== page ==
Wednesday, April 28, 2010

week 17: risotteria {and caffe vivaldi}

{and the time i was a total diva}


i recently went to see a performance by the famed/illustrious
zoogmadon
at caffe vivaldi
in the west village {around the corner from kesté, john's pizzeria, risotteria, etc, etc, etc}


in enjoying fabulous and hilarious music,
i decided the only thing that would make my life better,
was if my tummy wasn't so growly and begging for dinner...


so i made the terrible and uneducated decision to order
what was advertised as 
"house made ravioli"


*calling something "house made" on a menu
is about as sad and ambiguous as calling something "gourmet"


 as i experienced, "house made" could very easily translate into
a dish reminiscent of canned poop.
{that i won't even waste my energy describing}




do you know how painful it is to be eating a bad meal when you are spitting distance from kesté?!


i left.


but first i subtracted twenty from the amount of minutes it took to get my food,
divided that by two,
and then deducted that amount of dollars from the proper tip amount.
i go back and forth between embarrassment and pride for tipping so little, but i'm leaning towards pride because i think i would have done a disservice to future victims otherwise.


anyways,
in a mad dash, i fled around the corner to the intersection of kesté and risotteria,
and since i've been to the former, decided on
risotteria


where i was immediately able to sit at the bar,
and within minutes,
have a bowl of piping hot,
burn-your-mouth {meaning bonus points in my book}
comforting,
gooey,
rich,
heavy,
hit-the-spot


mozzarella and pesto risotto 


oh it was heaven.


i recently learned my lesson with pesto
{to me it always seems like a really good idea until the second bite when i realize it in fact is not usually a good idea, due to oil, etc}
but when waitress recommended it, i decided to give it another chance.
and i'm so glad i did.


it was so rich and heavy that i saved some for lunch the next day.


 comforting
is the one word i'd use to describe it.
not just because it saved my evening from being culinarily awful 
but because, it was so simple and cuddly and non offensive. 


the rest of risotteria's menu looked delicious as well.
everything is gluten-free,
and it is abundant in herbivore-friendly options.


the vibe was cozy,
and the view of phileo yogurt across the street was just too tempting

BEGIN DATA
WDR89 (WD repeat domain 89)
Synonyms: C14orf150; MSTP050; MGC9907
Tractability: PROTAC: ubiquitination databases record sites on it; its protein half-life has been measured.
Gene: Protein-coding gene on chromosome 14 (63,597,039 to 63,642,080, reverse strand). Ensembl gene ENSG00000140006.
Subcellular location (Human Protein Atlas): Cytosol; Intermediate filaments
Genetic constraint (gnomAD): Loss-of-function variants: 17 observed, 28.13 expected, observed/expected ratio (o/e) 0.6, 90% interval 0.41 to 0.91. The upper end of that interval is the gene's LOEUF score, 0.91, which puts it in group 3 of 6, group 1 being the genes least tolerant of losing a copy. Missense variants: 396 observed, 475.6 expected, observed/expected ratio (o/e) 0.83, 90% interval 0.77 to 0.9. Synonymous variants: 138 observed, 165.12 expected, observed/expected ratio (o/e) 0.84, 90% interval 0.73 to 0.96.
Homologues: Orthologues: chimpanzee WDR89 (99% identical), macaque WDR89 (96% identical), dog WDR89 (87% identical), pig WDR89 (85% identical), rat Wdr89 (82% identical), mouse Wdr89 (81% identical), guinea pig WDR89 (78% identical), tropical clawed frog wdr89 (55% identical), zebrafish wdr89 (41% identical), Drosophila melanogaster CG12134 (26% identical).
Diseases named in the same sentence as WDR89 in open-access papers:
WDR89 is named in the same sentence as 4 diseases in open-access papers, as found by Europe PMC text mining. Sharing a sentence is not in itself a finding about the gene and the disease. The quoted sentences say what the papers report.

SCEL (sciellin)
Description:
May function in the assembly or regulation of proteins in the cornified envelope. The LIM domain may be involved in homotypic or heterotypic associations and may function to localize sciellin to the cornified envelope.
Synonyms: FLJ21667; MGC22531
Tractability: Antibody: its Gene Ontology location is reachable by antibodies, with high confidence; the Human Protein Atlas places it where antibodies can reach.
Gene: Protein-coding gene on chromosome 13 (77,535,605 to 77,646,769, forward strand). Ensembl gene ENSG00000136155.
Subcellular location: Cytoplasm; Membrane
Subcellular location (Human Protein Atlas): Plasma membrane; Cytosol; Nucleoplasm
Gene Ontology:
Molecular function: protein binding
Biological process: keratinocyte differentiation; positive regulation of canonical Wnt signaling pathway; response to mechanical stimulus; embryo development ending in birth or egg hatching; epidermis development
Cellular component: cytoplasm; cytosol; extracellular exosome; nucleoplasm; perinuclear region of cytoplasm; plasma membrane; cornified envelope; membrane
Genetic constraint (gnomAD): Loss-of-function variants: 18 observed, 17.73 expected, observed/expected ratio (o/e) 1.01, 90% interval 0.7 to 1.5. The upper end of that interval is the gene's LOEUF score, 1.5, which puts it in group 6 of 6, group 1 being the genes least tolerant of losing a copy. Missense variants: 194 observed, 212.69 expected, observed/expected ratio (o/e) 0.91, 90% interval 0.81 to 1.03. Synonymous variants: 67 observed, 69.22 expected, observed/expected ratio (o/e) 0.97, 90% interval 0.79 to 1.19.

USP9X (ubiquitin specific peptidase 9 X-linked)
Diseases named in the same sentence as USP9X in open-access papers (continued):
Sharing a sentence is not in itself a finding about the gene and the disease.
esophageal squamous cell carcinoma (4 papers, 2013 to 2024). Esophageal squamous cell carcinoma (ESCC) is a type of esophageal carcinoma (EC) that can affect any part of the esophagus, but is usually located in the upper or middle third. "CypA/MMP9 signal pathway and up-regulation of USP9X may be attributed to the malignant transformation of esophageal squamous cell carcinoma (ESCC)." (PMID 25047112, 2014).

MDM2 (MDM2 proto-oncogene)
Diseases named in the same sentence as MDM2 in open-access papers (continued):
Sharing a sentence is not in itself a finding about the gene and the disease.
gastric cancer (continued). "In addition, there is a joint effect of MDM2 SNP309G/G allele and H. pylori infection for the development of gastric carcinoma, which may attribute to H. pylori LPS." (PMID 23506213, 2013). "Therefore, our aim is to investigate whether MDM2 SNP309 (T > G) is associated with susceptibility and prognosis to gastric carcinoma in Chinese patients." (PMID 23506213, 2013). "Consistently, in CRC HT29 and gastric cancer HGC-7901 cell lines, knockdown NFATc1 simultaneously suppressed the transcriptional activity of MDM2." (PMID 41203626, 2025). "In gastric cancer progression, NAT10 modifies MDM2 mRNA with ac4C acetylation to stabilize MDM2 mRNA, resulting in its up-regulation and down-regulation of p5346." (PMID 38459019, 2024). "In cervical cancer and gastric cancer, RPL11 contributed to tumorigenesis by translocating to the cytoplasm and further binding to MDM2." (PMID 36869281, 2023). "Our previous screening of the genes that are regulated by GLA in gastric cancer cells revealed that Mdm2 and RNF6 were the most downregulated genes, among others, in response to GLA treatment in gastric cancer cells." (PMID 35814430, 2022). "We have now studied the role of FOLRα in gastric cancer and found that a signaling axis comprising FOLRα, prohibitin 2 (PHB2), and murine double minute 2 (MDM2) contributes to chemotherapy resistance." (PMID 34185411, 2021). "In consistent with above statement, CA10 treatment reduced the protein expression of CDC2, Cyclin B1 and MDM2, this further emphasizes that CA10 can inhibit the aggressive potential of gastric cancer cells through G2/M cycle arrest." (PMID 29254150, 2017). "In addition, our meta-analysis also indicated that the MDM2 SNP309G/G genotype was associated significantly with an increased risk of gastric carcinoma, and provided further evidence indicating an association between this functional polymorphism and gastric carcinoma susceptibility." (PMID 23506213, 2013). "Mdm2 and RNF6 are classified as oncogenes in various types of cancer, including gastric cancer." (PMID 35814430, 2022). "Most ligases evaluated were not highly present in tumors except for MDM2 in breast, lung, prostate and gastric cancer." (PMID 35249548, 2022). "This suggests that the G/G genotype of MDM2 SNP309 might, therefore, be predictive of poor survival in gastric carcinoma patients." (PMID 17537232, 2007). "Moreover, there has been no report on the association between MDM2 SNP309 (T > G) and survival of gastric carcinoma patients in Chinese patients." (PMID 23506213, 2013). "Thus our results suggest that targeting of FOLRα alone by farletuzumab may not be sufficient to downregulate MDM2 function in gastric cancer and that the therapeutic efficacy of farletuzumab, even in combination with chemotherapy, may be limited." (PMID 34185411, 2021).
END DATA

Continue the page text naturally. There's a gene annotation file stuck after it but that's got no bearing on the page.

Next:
{pistachio fro yo with mochi was my dessert}


risotteria,
i am forever indebted to you for saving my evening.


i have 35 restaurants to go, lovelies


xoxo




yeh



risotteria is on bleecker between 6th and 7th ave
open noon to 11pm every day
caffe vivaldi can suck it

Tuesday, April 27, 2010

xenakis, wee ones, second dinners

most commonly
when i am home
i am here.

at the counter in the kitchen
{keeping mum company as she bakes, cooks, etc}

i sit on my computer,
i glance up at whichever suburban obsession is on the tele 
{dancing with the stars graced my life today}
and i nibble on whatever of mum's creations are on her 
beloved aqua cake stand
the current tasty is a dark chocolate orange zest cookie bar


today i broke the monotony 
of my butt-glued-to-chair-noshing-aimlessly routine by playing a recital for
{my favorite}
wee ones!
there aren't many things i love more in life than playing for itsy bitsy kids.

they are so curious!
and
they love loud things!
and have you ever seen a kindergartner pronounce "marimba?"

oh tickle me, it's just the cutest thing.

...

i took them on a little time machine trip
starting with bach
and moving up to xenakis....

i really really hope that a five year old goes home and tells his mom he wants a xenakis cd for christmas.
that would be precious and all the way legit.

all of that playing with kids takes a lot out of you.
so i naturally had to ravage some dumplings.
the ones at dragon inn north in glenview, il
continue to be some of my favorite.

 the uuuuber doughy texture
and the mass quantities of ginger
make them xtra special.

whenever i eat them i get nostalgic about my little kid days
when i'd go here and have a whole order of them for dinner,
but only the dough {never the filling}


and of course there's always room for a second dinner

sister stoop came over

and we made
risotto


and it was delicious.

except so much of me wishes right now that the part of new york,
where you walk a bunch after you eat a big meal,
{or where you walk a bunch even when you don't eat a big meal}
was true for the chicago suburbs.

i guess i'll just submit to food coma instead. 


xoxo


yeh

Sunday, April 25, 2010

home for the weekend!

to play a recital
and 
eat some pizza


and to recall that in some places in the world,
pizza is actually cut into squares
{?!?!?!}

does somebody want to explain to me the reasoning behind this?

other than,
1. so that the cheese can slide off reeeeeally easily
and 
2. so that eating just one more piece is so easy to do that you eat the whole pizza without even knowing it


thankfully,
the stupidity of square cut pizza in this region
is balanced out by the genius of
 deep dish.
{with my current accessory of choice, the green pepper}


and how about some caramelized crust with your slice?

#whychicagoansarefatsos


wish me luck in my recital/digestion, everybody!


xoxo


yeh


tonight's pizza was from pequod's in morton grove, il
{pequod's has another location in lincoln park}
m-sat 11am-2am
sun 11am-12am

Thursday, April 22, 2010

volcanoes and ice cream trucks


dear icelandic volcano,

thank you for delaying all air travel to and from europe,
causing gergiev and his chorus to land in new york
{via tel aviv and philly}
about way too many days late,
causing the new york phil to reschedule their rehearsals,
causing my teacher to need to cut studio class an hour short
{in order to make rescheduled rehearsals}
giving me a whole extra hour of my day,
with nothing else to do
other than visit 

the ice cream truck.

with jeremy:


and sammy:


and davey:


my ice cream cone had 
rainbow jimmies.
and it was delicious.
and it made me feel all summer-y.


my only request, 
mr. volcano,
is that,